Professor Sherene Loi’s research is attempting to better understand the breast cancer immune microenvironment, and use this knowledge to develop new treatments for patients with breast cancer.

She has been recognised with the American Association for Cancer Research’s Outstanding Investigator Award for Breast Cancer Research.

In accepting the award at the virtual San Antonio Breast Cancer Symposium on Thursday morning Australian time, Professor Loi says it was her great pleasure to receive it and acknowledged her lab’s contributions to the work.

In her award lecture entitled ‘Journey into breast cancer immunology using genomics’, Professor Loi spoke about how it wasn’t until the advent of whole genome microarrays that we began to understand breast cancer was not one, but three different diseases.

And each of these different disease subtypes — hormone receptor positive breast cancer, HER2-positive breast cancer and triple negative breast cancer — have different ways of developing and progressing.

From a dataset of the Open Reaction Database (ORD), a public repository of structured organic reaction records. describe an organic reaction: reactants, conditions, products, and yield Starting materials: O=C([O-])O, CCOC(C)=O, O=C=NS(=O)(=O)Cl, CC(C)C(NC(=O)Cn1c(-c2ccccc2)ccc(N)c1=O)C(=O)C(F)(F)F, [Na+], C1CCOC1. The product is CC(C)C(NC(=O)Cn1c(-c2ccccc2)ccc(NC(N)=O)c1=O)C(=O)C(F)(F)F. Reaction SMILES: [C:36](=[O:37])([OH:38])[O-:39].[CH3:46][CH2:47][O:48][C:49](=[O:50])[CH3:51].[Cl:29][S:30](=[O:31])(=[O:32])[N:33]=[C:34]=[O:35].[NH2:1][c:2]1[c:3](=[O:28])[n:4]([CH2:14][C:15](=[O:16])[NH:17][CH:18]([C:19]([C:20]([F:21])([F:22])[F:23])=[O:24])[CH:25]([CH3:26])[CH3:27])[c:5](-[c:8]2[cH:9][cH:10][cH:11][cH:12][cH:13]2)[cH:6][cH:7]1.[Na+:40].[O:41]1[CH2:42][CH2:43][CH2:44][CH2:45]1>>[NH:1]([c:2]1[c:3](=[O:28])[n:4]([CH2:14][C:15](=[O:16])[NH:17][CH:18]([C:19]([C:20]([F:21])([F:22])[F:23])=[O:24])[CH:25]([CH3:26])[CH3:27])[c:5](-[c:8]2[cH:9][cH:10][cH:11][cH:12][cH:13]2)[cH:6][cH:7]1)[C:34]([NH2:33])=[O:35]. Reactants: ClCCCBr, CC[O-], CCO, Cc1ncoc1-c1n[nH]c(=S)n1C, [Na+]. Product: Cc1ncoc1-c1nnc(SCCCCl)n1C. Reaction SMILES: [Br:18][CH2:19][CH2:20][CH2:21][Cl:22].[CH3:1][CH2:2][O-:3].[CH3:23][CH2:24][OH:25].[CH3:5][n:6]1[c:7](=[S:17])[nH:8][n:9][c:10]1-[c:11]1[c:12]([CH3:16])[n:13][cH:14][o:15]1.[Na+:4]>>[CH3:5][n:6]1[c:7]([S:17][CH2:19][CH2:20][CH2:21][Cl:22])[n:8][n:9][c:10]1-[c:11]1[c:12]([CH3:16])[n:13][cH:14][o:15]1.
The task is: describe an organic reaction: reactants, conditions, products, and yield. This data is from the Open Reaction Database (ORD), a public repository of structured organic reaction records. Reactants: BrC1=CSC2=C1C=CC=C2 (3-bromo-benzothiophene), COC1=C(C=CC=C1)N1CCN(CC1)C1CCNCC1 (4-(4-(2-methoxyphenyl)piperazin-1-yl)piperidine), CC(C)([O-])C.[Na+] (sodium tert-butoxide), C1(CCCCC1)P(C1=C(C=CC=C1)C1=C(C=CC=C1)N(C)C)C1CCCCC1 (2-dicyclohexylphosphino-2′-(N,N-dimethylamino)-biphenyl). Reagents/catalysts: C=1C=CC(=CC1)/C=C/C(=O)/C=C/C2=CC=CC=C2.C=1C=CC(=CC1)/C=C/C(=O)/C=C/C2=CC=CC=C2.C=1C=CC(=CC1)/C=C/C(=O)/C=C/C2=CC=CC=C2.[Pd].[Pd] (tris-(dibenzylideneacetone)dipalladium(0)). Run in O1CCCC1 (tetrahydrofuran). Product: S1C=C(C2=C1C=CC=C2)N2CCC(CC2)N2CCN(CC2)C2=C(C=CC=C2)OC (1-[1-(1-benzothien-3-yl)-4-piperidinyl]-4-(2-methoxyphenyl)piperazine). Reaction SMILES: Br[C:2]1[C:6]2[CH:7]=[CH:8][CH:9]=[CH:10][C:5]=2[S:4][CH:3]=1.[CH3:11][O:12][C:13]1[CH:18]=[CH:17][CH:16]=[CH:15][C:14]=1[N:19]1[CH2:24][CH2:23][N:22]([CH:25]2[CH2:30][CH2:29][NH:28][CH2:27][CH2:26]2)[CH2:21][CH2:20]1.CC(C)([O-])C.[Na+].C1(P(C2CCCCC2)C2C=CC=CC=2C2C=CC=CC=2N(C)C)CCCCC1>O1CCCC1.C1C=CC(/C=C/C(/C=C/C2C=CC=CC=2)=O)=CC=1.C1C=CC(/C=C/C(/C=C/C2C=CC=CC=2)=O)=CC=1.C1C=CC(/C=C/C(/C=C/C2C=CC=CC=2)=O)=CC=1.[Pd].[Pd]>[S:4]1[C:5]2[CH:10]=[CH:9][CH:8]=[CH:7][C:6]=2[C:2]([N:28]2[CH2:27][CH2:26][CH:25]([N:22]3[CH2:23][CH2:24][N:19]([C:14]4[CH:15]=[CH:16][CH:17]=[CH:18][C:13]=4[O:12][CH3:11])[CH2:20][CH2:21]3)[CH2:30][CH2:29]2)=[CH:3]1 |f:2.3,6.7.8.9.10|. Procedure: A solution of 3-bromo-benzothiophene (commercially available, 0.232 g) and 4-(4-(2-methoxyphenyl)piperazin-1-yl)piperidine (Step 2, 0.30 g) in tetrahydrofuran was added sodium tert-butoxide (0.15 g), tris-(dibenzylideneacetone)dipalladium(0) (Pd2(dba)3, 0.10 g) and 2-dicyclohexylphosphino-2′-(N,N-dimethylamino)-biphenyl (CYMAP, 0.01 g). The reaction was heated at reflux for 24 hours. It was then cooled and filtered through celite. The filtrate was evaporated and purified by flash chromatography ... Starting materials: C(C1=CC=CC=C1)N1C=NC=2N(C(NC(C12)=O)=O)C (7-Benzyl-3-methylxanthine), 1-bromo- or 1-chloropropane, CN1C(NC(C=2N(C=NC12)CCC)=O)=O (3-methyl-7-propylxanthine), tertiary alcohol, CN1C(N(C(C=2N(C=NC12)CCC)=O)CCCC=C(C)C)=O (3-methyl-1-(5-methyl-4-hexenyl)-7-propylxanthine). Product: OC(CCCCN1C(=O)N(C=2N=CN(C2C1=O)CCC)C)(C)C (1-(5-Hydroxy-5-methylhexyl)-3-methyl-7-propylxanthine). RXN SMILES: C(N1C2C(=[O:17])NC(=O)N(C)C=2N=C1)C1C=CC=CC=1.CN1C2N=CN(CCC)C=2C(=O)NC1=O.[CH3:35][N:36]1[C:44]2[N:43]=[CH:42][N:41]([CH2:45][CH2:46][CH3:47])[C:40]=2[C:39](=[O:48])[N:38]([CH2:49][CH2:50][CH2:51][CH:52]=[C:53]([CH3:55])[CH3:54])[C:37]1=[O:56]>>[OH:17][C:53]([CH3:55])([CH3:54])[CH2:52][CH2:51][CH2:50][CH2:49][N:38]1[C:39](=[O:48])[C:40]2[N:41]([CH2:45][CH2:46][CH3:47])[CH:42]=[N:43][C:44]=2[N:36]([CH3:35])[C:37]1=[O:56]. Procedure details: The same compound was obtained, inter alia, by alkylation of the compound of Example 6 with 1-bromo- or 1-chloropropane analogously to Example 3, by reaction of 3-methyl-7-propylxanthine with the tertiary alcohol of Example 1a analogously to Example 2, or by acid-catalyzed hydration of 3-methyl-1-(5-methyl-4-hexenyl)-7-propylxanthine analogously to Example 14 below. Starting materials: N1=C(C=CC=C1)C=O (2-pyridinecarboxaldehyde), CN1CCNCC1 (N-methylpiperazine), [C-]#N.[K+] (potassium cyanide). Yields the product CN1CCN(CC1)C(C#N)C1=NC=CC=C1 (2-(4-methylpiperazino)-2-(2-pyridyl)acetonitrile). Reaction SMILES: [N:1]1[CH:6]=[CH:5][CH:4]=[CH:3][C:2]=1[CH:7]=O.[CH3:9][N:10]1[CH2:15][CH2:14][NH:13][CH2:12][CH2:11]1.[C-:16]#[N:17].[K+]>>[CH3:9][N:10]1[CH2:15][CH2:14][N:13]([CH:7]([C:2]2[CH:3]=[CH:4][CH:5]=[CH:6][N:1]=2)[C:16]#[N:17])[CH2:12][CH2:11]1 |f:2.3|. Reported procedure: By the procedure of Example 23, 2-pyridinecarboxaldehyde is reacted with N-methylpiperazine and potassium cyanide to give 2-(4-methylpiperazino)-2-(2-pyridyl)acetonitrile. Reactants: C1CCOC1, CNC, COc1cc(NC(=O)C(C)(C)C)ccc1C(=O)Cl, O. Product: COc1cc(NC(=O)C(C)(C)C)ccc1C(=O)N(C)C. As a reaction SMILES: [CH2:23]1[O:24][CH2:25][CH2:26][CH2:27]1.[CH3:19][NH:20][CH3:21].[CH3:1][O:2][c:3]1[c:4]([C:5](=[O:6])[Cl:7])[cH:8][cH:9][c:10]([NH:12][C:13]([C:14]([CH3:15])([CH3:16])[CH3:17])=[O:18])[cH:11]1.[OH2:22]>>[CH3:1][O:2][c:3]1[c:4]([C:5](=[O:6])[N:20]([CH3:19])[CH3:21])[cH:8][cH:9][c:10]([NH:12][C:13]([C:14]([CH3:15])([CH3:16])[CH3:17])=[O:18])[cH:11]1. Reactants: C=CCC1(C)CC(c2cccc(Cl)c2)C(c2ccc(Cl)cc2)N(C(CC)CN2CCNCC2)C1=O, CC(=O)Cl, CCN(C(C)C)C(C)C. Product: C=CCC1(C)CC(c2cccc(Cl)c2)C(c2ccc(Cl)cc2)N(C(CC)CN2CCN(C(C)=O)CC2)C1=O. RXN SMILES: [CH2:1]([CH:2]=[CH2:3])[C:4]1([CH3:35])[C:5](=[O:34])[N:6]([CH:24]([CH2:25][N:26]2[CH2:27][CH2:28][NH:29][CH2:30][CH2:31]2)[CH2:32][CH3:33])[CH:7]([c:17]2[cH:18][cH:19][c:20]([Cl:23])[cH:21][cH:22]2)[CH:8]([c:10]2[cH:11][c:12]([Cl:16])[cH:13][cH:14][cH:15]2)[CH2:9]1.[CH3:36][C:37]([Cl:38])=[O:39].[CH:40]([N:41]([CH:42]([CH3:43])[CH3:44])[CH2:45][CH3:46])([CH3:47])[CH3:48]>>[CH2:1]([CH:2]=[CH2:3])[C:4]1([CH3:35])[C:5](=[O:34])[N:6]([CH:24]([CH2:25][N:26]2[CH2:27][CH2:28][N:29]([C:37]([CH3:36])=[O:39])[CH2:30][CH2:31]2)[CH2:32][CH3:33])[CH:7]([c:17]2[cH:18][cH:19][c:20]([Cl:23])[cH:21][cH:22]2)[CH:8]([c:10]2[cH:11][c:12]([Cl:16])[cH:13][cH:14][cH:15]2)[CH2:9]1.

What Professor Loi’s group has found is that immunity is important in breast cancer as it can influence how a disease progresses and how a patient responds to treatment, particularly in triple negative breast cancer and HER2-positive breast cancer.

One way to measure this immunity is to look at the quantity of tumour-infiltrating lymphocytes or TILs a patient has – these are white blood cells, predominantly activated T cells, which have infiltrated into the connective tissue surrounding a tumour and into the tumour itself.

The higher the patient’s level of tumour-infiltrating lymphocytes, the more robust immunity they have, which bodes well for an improved prognosis of their disease.

Professor Loi’s group are now exploring a number of ways to generate new immunity in patients.

Last week, Professor Loi was also announced as the European Society for Medical Oncology’s 2020 Breast Cancer Award recipient.

She and her fellow awardees were praised for their "will to improve cancer patients’ lives ... a worthwhile reminder that progress is possible through adversity".

“As our understanding of breast cancer and how to better treat it evolves, we’re proud to have outstanding researchers like Sherene here at Peter Mac,” says Executive Director Cancer Research Professor Ricky Johnstone.